In February (no, not during Mardi Gras, which I personally think is a good thing, but it’s up to you…) the PiC and I took a trip down to New Orleans, along with my brother and his wife — no code names there, otherwise that would start to get very confusing. We had a lot of different beverages throughout the trip, which I’ll go through in a later post, but this entry will be a continuation of my “drink many tiny beers at a brewery” series.
On our last day in New Orleans, we walked down to the NOLA Brewing Company space and had a flight of eight of their beers. They had a lot more than that, but we were but humans and could not really sample everything.
The brewery is down by the river — the mighty Mississippi! — and has a nice outdoor patio, as well as some indoor spaces with games, ping pong, and more. Sadly, there’s not so much of a river view (more of a warehouse view) but you know it’s out there somewhere. There were two bars, one upstairs and one downstairs, and then there was also a delicious barbecue window (McClure’s), with about 7 different sauces you could try. We had their mac and cheese and it was amazing, though we were also slightly inebriated so who knows. The brewery was within walking distance of our bed and breakfast, in the Garden District, which was very convenient, as the public transportation in the city left a lot to be desired. It was nice when we didn’t have to rely on a bus that was probably going to be 20 minutes late.
Anyways, we picked the 8 beers that we expected to like the most out of their offering. At the time we went, they had a ton of IPAs and other hoppy brews, so our choices were somewhat limited. We had also already had the Irish Channel Stout, which otherwise would have immediately made it onto our list. It was also good (more on that in the later post).
Flambeau Red Ale
This was a little bitter, an little sweet, mostly tasted like a pretty typical red ale. Hoppy, but not in a terrible way.
Very golden and blonde in color. It was nice looking, but tasted like nothing. It has a little bit of a fruitiness to it, and smells like honey — orange or clover were our thoughts. There was also a nice sweetness and it wasn’t hoppy at all. (What’s the word for not hoppy?) Could have drank this for a while, but probably wouldn’t want to.
This was an earl-grey-infused version of their more classic Rebirth APA. And, it tasted pretty similar to what you would imagine that to taste like. The hops blended really well with the tea flavor, and I actually liked it (score another one for APAs!). I feel like APAs are the gateway IPAs — the hops don’t linger as much and so you can keep drinking after more than one sip. There was a clear bergamot aftertaste, in fact almost an aftersmell. If that’s a thing. But, just like 3D in a movie theater, it’s cool at first but you know you’ll forget about the bergamot by the end of drinking a pint. Pretty mild overall, but a nice drink.
Girl Stout Cookie
I GET IT. It smelled minty and a little creamy, but when I took a sip I thought it was pretty disgusting. Now, it did taste exactly like it was supposed to — chocolate and mint like a Thin Mint — but it turns out that those are flavors I don’t particularly like in my beer. The PiC didn’t hate it, but certainly thought it was odd.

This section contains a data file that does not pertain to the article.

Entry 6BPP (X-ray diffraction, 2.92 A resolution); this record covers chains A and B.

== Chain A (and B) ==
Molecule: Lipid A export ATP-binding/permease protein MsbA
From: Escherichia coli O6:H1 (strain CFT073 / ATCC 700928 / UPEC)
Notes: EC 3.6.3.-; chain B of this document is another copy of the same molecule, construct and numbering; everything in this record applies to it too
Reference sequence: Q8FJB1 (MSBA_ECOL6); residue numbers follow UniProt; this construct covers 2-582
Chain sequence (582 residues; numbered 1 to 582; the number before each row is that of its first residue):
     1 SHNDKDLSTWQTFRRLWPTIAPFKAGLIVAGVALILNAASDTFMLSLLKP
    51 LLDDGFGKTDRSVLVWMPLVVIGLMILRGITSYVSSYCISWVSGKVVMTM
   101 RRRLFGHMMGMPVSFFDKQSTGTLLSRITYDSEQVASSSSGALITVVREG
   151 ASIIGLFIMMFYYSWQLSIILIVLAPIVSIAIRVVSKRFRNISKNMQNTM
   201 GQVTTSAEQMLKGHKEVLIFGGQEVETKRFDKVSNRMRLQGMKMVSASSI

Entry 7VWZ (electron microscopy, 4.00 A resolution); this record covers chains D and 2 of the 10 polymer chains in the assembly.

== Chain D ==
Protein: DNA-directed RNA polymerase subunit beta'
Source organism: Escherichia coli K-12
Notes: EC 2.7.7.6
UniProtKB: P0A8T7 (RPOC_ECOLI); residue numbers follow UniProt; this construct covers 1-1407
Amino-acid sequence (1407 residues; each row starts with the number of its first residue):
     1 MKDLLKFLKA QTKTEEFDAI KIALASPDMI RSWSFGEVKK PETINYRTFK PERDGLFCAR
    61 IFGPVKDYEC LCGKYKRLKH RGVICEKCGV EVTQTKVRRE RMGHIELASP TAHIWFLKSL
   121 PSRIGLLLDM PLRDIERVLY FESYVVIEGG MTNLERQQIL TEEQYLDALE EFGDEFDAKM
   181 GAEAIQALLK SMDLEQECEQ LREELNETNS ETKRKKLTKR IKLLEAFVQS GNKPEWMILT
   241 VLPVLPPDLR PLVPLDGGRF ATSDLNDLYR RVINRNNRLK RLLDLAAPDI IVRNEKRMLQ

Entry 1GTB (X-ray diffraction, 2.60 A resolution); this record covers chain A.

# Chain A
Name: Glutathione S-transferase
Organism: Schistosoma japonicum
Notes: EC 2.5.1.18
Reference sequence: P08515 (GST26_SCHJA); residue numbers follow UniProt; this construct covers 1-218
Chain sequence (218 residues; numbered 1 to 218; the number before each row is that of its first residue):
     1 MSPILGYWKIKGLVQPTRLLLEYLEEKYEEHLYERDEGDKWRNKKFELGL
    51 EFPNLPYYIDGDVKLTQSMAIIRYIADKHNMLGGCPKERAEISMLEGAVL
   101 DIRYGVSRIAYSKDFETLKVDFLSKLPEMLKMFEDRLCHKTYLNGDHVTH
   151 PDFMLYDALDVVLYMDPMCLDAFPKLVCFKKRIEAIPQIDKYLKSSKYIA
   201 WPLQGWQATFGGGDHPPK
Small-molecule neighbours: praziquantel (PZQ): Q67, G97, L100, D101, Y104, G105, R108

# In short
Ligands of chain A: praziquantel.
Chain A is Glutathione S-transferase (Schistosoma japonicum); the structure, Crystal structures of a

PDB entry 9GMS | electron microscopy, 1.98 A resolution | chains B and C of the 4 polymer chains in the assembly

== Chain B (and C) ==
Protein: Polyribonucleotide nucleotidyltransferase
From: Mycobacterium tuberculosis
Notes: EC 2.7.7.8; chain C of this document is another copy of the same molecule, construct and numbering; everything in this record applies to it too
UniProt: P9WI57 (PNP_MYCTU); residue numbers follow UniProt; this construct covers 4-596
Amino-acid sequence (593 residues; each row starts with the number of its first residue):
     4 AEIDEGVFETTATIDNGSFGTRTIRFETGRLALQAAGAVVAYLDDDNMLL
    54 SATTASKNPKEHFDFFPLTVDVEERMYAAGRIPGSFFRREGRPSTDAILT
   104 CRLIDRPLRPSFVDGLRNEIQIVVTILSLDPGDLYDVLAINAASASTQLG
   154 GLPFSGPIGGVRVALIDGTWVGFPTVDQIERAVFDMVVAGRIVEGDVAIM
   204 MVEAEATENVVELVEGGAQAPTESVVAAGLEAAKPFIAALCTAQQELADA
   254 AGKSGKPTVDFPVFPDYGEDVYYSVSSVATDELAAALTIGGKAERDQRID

Out Tequil-ya: Sour Ale Aged in Tequila Barrels
The puns keep coming! PiC liked this a lot, though she also likes tequila and sours a lot so that stands to reason. For me, it was still a sour, and so I was conflicted. I actually didn’t mind it so much, and I liked the flavor, but I’d have trouble drinking a lot of it (like any sour, for me.) You could tell the tequila’s influence more at the beginning of a sip than the end. This beer made me realize one thing that might be part of the reason I don’t like sours, and you can see it in the picture up there — they’re often not very bubbly, and that makes it a weird drinking experience for me..
This was ostensibly flavored with maple and other breakfasty things (cinnamon). I didn’t really taste much of the flavoring — it was more just like a brown ale, which is not a bad thing, especially after the Girl Stout experience. Certainly easy to drink and had a nice sweetness. The lack of flavor may also have been the mac and cheese that we got from the place downstairs and started devouring right about the time we tasted this one. I should start a mac and cheese blog. Delicious.
Scary Spiced Stout
While I was disappointed by the slightly misfired pun here — they should have just called it Scary Spice, without the d — I actually really liked this. It was flavored with cinnamon and chipotle, like mexican hot chocolate almost, and the flavor wasn’t overpowering like the GSC. It was also a little bitter, which cut through the flavor in a nice, beery way.
Desire: Raspberry Sour Ale
This smelled like the raspberry syrup I made for the various Jerry Thomas punches. It actually tasted like very tart raspberry juice, which was a nice end to the flight. If someone gave this to me on its own, with no description, I might not even know it was beer. PiC, of course, loved it.
Overall, it was a fun experience. NOLA had some of the first sours I’ve actually liked, and the pun quotient was right where it should be. New Orleans has a lot to offer, either in the drink line or otherwise, and this is a perfect place to take a look at. Next time you’re in town, take an afternoon and check them out!